Years spent as an ill-fitting introvert with strange interests, heretical stances, and now even nerdier hobbies than I had before did not prepare me for exploring the new social frontier of dating. I was too cautious, too insecure, too afraid, to undertake the sorts of risky efforts that I now know pay dividends in the long run. I had no stomach for rejection. When I wasn’t blundering into awkward conversations with women I hardly knew, playing too many games at once to play any of them well, I was lusting pointlessly after female friends simply because they were female friends, already close enough that it seemed I didn’t have to hide anything from or prove anything to them. Yet still I hid, for outside the carefully crafted chamber of my D&D group my honest voice was anathema.
I don’t know why that silly Salvadoran Mormon girl made eyes at me, but I know she’d have to have squatted on my shoes to relieve herself to make me not accept her advances. She was beautiful, and I was desperate. My acceptance of those advances came as a surprise to absolutely no one who was paying attention, which is to say, it surprised my parents. The subtle gradients of Hispanic racism often surprise outsiders, and this family of Caribbean Latinos had nothing good to say about Central Americans, or Mormons. I had no intention of taking her to the temple marriage she fantasized about, and our relationship was predicated on little more than raw physicality. It was a testament to my sense of personal responsibility that we didn’t bareback in the quiet vestibule next to the elevators, as she propositioned more than once. She discussed her faith with me only superficially, and to insist that it was of paramount importance to her. I learned a little more about it, and it didn’t strike me as any more ridiculous on its face than Catholicism, only more cultish, so I let that pass. Her father was not so accepting of my family being non-Mormon, and between his periodic rages that I could assuage by attending Mormon services on a Sunday morning and her clockwork Wednesday insistence that I cancel D&D or not get a migraine or otherwise make time for us on weekends, she and I eventually went our separate ways…shortly before prom. I’m not proud of calling it off then, but then, I’m not proud of absolutely anything that happened in relation to her.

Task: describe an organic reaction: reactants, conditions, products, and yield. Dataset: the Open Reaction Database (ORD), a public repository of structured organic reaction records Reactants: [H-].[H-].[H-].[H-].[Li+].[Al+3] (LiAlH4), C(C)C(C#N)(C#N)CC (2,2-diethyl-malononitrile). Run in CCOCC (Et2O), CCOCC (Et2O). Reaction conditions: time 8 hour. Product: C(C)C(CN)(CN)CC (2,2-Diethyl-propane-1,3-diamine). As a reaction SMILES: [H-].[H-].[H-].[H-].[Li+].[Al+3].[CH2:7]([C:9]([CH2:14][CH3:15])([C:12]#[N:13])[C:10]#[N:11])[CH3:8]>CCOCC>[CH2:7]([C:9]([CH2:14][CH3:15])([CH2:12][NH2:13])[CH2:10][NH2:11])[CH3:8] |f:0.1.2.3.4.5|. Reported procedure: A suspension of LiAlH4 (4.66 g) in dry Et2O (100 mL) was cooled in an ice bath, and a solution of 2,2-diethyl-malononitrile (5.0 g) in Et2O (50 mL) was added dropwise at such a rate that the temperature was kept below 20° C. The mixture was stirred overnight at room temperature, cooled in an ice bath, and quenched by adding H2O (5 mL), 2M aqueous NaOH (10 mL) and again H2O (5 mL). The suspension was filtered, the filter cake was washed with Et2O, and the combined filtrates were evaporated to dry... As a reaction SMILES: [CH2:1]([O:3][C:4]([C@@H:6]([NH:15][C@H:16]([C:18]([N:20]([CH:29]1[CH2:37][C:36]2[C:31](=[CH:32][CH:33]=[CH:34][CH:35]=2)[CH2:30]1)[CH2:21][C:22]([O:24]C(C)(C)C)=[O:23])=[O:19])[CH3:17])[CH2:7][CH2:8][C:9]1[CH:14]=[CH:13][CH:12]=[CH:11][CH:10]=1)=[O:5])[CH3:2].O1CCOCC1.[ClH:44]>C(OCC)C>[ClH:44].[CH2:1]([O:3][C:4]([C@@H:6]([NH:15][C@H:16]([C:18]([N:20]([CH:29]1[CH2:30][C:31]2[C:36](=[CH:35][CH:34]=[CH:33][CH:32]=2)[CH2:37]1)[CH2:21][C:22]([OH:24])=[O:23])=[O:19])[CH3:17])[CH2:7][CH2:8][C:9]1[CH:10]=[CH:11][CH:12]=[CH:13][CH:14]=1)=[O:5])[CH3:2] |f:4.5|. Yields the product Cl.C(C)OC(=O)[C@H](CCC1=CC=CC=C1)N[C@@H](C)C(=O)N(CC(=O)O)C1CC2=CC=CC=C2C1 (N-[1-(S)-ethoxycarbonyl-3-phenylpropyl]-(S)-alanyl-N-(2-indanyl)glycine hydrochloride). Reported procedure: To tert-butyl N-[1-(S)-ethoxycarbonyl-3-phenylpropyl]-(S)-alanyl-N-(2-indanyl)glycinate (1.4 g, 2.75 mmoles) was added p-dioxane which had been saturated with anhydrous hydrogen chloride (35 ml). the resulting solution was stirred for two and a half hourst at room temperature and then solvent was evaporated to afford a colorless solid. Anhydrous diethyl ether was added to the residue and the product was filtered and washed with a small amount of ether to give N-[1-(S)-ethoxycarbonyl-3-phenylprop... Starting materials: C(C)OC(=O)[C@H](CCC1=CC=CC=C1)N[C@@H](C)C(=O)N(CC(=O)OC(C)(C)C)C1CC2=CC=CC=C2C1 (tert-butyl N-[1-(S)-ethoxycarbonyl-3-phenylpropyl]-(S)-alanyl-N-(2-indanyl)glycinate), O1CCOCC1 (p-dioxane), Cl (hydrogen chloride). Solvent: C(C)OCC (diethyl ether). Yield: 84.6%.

The University of Miami once more saw me lose touch with sections of the people I knew in the previous stages. Half of the D&D group and many of my other friends moved to other towns for school, and those of us who remained succeeded at staying close to various degrees. A tip from one of them led to a new D&D group, which managed to be even more overtly non-religious than the previous one. One member later turned out to be the out atheist who introduced me to the atheist blogosphere, and to whom I therefore owe a greater debt of gratitude than he’ll ever comprehend.
But I was still awkward, desperate me. My dalliance with that bundle of Mormon hormones had only left me lusting after something more fulfilling. I made excessive, unrealistic advances on a friend from high school whom we both now acknowledge would have made a terrible partner, though she’d have had my parents’ unremitting approval. I befriended lady after lady, especially after I took up online dating and got a tutoring job that put me in contact with legions of new people, but I remained criminally inept and excessively cautious, and my compulsion to pursue drawn-out friendships with the most promising of them before making my intentions known, while more prepared gentlemen were making far more competent efforts, undoubtedly sabotaged many, many chances. Even the salsa lessons I began, and at which I excelled, only began to repair the damage.